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Stanley Cup Final

Penguins victory parade set for Wednesday

'City of Champions' to celebrate Pittsburgh's fourth Stanley Cup title

by Wes Crosby / NHL.com Correspondent

PITTSBURGH -- On June 15, 2009, a 21-year-old Sidney Crosby hoisted the Stanley Cup from the back of a truck driving through an estimated crowd of 375,000 fans.

Seven years to the day, a similar scene will take place in downtown Pittsburgh.

On Monday, the City of Pittsburgh and Allegheny County announced a victory parade celebrating the 2016 Stanley Cup champion Pittsburgh Penguins would be held Wednesday, beginning at 11:30 a.m. ET. The parade will follow similar routes to ones previously used to celebrate Penguins and Pittsburgh Steelers championships.

When the Penguins last won the Stanley Cup, Pittsburgh had celebrated the Steelers' Super Bowl XLIII victory against the Arizona Cardinals four months earlier. The championship was the Steelers' sixth and second in four years after defeating the Seattle Seahawks in Super Bowl XL.

The Penguins' 2009 Stanley Cup run resulted in three championship parades in the city in a span of just more than four years. That marked the first time Pittsburgh welcomed the Stanley Cup since 1992, when the Mario Lemieux-led Penguins won their second of back-to-back championships.

In 2009, the recent success of the Steelers, combined with the Penguins' first championship in 17 years, created a boisterous environment with a larger crowd than the estimated 350,000 fans who greeted the Steelers that February.

Video: Fans celebrate as the Penguins arrive in Pittsburgh

When Crosby, who became the youngest captain to win the Stanley Cup, traveled down Grant Street and the Boulevard of the Allies, fans 20 rows deep chanted and cheered. Confetti rained from parking garages, where kids sat atop their parents' shoulders. Downtown workers who couldn't get the day off leaned out of windows.

When the Cup travels those same streets Wednesday, the environment is expected to be equally jubilant. It also could be slightly different.

Expectations came from that 2009 championship.

The Penguins' young core of Crosby, goalie Marc-Andre Fleury, defenseman Kris Letang and forward Evgeni Malkin, the 2009 Conn Smythe Trophy winner, seemed destined to bring the Stanley Cup back to Pittsburgh relatively soon. The excitement in the city on that late-spring day in 2009 stemmed from a belief those fans were witnessing the birth of a dynasty.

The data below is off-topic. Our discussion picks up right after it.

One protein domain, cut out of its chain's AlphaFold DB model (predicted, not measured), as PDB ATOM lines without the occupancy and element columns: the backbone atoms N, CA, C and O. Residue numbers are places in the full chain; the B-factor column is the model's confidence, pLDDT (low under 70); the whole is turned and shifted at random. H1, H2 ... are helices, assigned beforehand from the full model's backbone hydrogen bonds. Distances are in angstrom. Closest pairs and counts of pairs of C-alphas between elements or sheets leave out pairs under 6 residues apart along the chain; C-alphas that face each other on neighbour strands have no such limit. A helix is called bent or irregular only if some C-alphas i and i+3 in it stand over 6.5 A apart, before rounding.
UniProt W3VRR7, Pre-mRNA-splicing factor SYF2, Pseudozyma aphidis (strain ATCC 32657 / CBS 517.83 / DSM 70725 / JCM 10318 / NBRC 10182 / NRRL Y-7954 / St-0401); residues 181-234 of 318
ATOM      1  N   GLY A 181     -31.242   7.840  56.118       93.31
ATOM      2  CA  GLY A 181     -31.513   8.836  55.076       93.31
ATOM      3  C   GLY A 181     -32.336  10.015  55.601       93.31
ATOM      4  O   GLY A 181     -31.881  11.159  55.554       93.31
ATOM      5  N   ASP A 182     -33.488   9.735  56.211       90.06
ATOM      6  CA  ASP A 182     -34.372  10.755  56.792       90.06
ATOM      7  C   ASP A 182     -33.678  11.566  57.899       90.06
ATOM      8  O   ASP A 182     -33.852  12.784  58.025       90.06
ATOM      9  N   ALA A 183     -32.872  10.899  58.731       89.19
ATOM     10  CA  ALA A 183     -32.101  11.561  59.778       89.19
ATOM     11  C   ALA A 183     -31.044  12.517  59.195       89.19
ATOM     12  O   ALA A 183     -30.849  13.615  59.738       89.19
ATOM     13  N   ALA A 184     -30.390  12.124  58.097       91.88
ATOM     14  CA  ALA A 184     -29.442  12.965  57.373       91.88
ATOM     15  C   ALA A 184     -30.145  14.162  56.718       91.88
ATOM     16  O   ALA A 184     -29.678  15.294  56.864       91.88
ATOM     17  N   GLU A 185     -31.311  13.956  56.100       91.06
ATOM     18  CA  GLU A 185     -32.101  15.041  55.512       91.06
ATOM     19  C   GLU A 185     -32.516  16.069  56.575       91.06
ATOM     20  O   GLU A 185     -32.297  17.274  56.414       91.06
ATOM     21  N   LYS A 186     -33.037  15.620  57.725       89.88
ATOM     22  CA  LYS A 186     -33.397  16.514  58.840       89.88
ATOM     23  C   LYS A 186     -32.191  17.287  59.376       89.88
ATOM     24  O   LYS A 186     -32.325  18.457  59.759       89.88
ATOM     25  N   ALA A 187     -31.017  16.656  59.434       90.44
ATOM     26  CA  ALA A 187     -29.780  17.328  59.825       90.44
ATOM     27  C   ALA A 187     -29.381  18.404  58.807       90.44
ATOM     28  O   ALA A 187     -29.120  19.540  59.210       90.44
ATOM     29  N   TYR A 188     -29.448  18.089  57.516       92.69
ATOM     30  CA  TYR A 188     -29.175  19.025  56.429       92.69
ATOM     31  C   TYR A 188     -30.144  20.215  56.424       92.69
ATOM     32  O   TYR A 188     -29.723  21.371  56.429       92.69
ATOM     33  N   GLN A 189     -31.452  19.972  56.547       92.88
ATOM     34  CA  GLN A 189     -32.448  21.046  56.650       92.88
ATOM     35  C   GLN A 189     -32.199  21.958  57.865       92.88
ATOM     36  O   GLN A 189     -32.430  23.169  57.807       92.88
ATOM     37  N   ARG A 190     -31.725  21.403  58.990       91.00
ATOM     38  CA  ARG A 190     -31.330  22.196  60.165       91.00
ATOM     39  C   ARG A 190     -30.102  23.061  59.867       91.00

That didn't happen. Instead, the Chicago Blackhawks won the Stanley Cup in 2010, 2013 and 2015, the Boston Bruins in 2011, and the Los Angeles Kings in 2012 and 2014.

Through those years, the Penguins were mired in several disappointing runs during the Stanley Cup Playoffs.

They lost to the Montreal Canadiens in 2010 before allowing a 3-1 series lead to slip away against the Tampa Bay Lightning a year later. In 2012, the Penguins lost a turbulent series to the Philadelphia Flyers in six games before being swept by the Bruins in the 2013 Eastern Conference Final.

Pittsburgh allowed the New York Rangers to come back from a 3-1 series deficit in 2014 and was eliminated by New York again in 2015, when the Penguins lost a first-round series in five games.

The fans weren't expecting that level of adversity. Those moments have led to Wednesday, when the Penguins and their fans will release that frustration.

Pittsburgh's celebrations have evolved from a park gathering in 1991 and a rally at Three Rivers Stadium the following year. Each has looked significantly different but shared the same flavor.

Former Penguins forward Phil Bourque, now a radio analyst on 105.9 FM in Pittsburgh, has helped bridge the gap between each championship.

In 1991, he asked a roaring crowd, "What do you say we take [the Stanley Cup] out on the river and party all summer?" A year later, he punctuated a poem by saying, "Let's take this Cup to the river for some more fun because one time wasn't enough. Enjoy it, Pittsburgh, we're No. 1."

After the 2009 run, Bourque took to the microphone atop the stage at Stanwix Street and reiterated his hope for a summer-long river party.

When Wednesday arrives in Pittsburgh, history shows only one thing can be expected: Bourque will want to take the Cup out on the river and party all summer.

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